J.B. Stevens, author of For The Russians, lives in the southeastern United States with his wife and daughter. His short fiction and narrative non-fiction has been published by Mystery Tribune, Out of the Gutter, Close To The Bone, and Punk Noir Magazine among others.
For The Russians is inspired by an airport incident featured in the following Youtube video.
The Airport’s carpet was sticky and smelled of too many unwashed travelers. I didn’t like having my face jammed into it, but these things happen in my line of work. My nose hurt. I pushed myself up and rubbed the appendage. I looked at my hand—blood. I secured the surgical mask over my face and put on my sunglasses.
Tina, my partner, was raising hell. She was the best at drawing attention. I cared for her, maybe even loved her, and that made the next part so hard. I didn’t want to screw her over, but I had twenty million reasons.
I looked left, then right. Tina’s commotion was working perfectly. She stood there in her cheap weave and Wal-Mart sweatpants, playing the part. Even I half believed it, and I’d been at her Princeton graduation.
She’d picked a fight with a young mother, and the father stepped in. Tina started acting ghetto, throwing things, waiving her hands. It was like a match to tinder, the world exploded.
The father got in Tina’s face. A baggage-handler told the father to back the fuck off. Soon, the two men were punching and writhing and screaming and cursing. Tina was egging them along. She was amazing at playing parts. When we first got into the game, she’d taken acting lessons at Julliard.
As the father and bagman struggled, more yelling broke out. The gate agent tackled a passenger. Someone yelled “Worldstar”. Cameras started filming. Violent pairs rolled on the floor, spitting and yelling.
The father got in Tina’s face. A baggage-handler told the father to back the fuck off. Soon, the two men were punching and writhing and screaming and cursing.
Tina smiled, she’d put it all in motion. She was better at playing people then anyone I’d ever seen—the best. Well, except for me. I was playing her.
She stood by the entry to the jetway and pointed at the scrum, “they scrappin!”
I looked at her and winked. She flicked her head towards the airplane.
Two Atlanta Airport Policemen came running over.
The cops started pulling people apart. “What the hell is going on?”
The fighting continued. Above the check-in station, little red light flashed, and a siren started blared. Two pilots stomped out of the jetway and four stewardesses followed.
Tina and I had done our research, that was the entire crew. Tina gave me a thumbs up. I slipped into the empty space and sprinted to the plane. I stepped onto the aircraft, no staff stopped me. The seated passengers were buried in their phones and oblivious to what was really happening.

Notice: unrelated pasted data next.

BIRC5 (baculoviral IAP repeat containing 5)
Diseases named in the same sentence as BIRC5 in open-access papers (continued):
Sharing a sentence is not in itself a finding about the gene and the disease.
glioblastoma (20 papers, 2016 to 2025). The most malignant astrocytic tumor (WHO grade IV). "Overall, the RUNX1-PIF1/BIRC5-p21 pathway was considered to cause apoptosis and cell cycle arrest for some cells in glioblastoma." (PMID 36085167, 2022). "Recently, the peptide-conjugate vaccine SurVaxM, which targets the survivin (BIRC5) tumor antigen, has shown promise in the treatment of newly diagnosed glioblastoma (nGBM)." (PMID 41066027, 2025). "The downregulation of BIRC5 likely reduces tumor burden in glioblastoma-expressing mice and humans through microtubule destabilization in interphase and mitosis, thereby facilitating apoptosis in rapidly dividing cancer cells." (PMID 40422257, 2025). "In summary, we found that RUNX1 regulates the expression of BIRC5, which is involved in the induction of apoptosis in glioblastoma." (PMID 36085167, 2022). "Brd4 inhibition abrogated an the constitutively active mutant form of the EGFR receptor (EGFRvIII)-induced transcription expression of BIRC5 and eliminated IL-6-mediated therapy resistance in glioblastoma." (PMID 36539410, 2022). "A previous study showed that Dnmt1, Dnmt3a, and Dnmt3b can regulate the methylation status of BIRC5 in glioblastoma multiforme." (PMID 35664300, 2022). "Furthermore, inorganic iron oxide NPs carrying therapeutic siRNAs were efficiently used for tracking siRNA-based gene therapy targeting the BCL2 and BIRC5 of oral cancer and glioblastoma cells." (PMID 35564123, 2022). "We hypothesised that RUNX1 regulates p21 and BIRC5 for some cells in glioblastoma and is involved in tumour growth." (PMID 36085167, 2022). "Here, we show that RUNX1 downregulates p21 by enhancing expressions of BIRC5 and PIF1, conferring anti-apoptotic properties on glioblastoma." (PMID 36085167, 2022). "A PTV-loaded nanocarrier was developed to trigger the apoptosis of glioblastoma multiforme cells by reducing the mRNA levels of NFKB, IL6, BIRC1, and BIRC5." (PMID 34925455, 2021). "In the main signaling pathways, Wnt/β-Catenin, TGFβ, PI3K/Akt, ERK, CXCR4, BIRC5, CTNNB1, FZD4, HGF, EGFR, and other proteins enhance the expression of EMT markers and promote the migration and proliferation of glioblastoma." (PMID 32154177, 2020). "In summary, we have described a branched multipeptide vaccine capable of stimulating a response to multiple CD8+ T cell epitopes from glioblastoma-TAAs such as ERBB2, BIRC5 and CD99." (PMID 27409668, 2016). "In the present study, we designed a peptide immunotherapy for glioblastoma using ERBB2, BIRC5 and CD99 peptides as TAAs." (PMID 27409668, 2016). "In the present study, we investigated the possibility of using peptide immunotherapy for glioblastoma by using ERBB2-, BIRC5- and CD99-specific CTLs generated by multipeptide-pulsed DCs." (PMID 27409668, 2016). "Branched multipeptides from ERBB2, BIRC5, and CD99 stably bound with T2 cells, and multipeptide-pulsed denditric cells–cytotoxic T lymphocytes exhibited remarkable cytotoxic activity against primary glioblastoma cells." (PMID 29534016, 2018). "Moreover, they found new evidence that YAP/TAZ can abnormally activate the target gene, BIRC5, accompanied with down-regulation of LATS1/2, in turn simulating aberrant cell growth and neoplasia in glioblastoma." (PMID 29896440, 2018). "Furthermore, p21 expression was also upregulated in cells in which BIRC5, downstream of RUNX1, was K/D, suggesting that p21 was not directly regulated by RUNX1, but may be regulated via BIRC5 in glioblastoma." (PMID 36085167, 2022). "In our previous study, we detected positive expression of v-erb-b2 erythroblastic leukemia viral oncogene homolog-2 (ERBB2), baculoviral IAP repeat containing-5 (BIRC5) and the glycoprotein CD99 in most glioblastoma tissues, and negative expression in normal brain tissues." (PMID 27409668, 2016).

I strode to the cockpit—no one ever stopped a man who acted like he belonged. No one ever stopped me. I pulled the flash drive out of my pocket and put adhesive gum on the back. I secured it under the pilot’s seat.
I looked left and right. I was fully un-noticed, a ghost. I smiled, turned, and jogged up to the terminal.
As I moved, I pulled my burner phone and texted the Russian. “The package is in the mail.”
He texted me back. “Payment is forthcoming.” I smiled. It was all coming together… As soon as I took care of Tina it was over. I was out of the game. She would take the fall, and I was clean forever.
The burner dinged and I checked the digital bitcoin wallet. I did a quick conversion in my head—$40 million U.S., not a bad day’s work. I slipped the phone in my pocket, took a deep breath, and tried to slip out.
As I stepped into the terminal the airport was quiet. There was no fighting, no yelling, just tranquility. Tina was in the center of the crowd. She’d removed the stupid weave and put on a well-tailored trench coat. She was tall and proud, every bit herself—an Ivy-league educated lawyer turned corporate spy.
She nodded at me. “Hello Jimmy.”
Two men in dark coats stomped over, grabbed my arms, and handcuffed me. They were rough.
I looked at Tina. “The fuck is this?”
She turned her back to me and waived at the silent crowd. “Great arrest, team. Impressive work. The director will be very pleased.”
Tina patted a passenger on the back. She shook the gate-agent’s hand. They all smiled and laughed.
My heart pounded. I felt tears well. My ears buzzed.
I looked at Tina. “It was all a setup?”
She shrugged and walked over. She leaned close and whispered in my ear. “Most of it.”
My neck got hot. “Did you ever really love me?”
She laughed. “Are you serious? You fucking bitch, you believe in love? What is this, a Lifetime movie?”
I felt nausea rising. “So, what was real?”
“The Russians, and their payment, that was legit. Of course, I’m the only one that has access to the bitcoin wallet…” She pulled back, looked at me, and winked.
She pointed towards the exit. “Take him away, boys.”
The rough men took me to a holding cell in the bowels of the airport.
It was cold.
If you’ve enjoyed For The Russians by J.B. Stevens, you can check out other stories by the author here. Additionally, our free digital archive of crime, thriller, and horror flash fiction is available here. Premium short fiction published by Mystery Tribune on a quarterly basis is available digitally here.